The family of Bonnie Mason, woman who died after a 999 call was not given the correct priority, have spoken of their loss, and the hope changes will prevent the same mistake happening again.
Tom Mason kissed his wife Bonnie goodbye. Her life-support machine would soon be switched off. Less than 24 hours before, Mrs Mason had slipped on the steep stairs of their Suffolk home, leaving her with head injuries that were to prove fatal. As Tom, 37, returned home from Ipswich Hospital, broken with grief, his father, a doctor, felt helpless.
Blankly checking his emails, Dr Andrew Mason learned that his latest research paper - on improving the survival chances of patients with blocked airways - had been accepted for publication. It was the most grim of ironies - after falling more than 12 feet, Bonnie had lain unconscious, a partly obstructed airway restricting the vital flow of oxygen to her brain. By the time paramedics arrived - 38 minutes after her desperate husband had dialled 999 - Bonnie was already close to death, with fixed and dilated pupils. She never regained consciousness.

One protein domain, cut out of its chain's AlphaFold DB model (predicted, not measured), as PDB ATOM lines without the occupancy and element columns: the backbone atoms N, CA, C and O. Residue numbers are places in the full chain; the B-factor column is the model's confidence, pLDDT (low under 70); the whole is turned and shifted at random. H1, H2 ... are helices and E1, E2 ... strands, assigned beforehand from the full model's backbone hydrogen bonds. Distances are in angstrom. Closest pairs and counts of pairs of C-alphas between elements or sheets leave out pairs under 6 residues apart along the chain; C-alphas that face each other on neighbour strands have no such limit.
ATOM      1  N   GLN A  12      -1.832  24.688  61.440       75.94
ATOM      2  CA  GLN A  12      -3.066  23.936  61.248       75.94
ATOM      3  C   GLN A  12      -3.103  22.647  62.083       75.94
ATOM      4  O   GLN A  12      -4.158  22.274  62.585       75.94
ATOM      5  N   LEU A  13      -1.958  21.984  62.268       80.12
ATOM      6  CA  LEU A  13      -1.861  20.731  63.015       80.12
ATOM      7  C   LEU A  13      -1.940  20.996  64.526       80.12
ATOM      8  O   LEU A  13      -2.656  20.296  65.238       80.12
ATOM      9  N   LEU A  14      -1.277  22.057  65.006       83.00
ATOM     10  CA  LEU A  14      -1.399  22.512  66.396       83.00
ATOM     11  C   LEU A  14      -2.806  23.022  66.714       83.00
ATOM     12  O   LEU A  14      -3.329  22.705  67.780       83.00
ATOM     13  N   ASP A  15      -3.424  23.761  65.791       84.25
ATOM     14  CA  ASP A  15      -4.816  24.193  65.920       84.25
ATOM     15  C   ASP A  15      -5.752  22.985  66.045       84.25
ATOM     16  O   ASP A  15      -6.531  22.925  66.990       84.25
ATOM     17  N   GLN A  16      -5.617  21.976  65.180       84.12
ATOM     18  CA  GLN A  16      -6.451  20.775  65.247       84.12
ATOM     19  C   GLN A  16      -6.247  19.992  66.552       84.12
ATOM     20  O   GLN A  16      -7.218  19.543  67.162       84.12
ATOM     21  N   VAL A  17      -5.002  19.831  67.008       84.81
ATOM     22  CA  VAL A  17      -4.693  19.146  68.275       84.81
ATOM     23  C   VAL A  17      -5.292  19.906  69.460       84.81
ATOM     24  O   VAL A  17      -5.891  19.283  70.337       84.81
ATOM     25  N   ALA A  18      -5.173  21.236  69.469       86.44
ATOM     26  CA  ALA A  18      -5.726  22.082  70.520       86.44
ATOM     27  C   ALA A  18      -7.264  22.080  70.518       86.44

As the family struggled to come to terms with their loss, Dr Mason, an international expert in trauma airway management who had trained paramedics across East Anglia for more than a decade, was haunted by one simple question: why had the ambulance taken so long?
His long search for the truth has exposed critical risks in the 999 call-handling system used by 11 of England’s 12 ambulance services. Last week an inquest examined the part that software blunders played in Mrs Mason’s death. But no one knows how many lives may have been put at risk across the country because of dangers that have existed for more than a decade.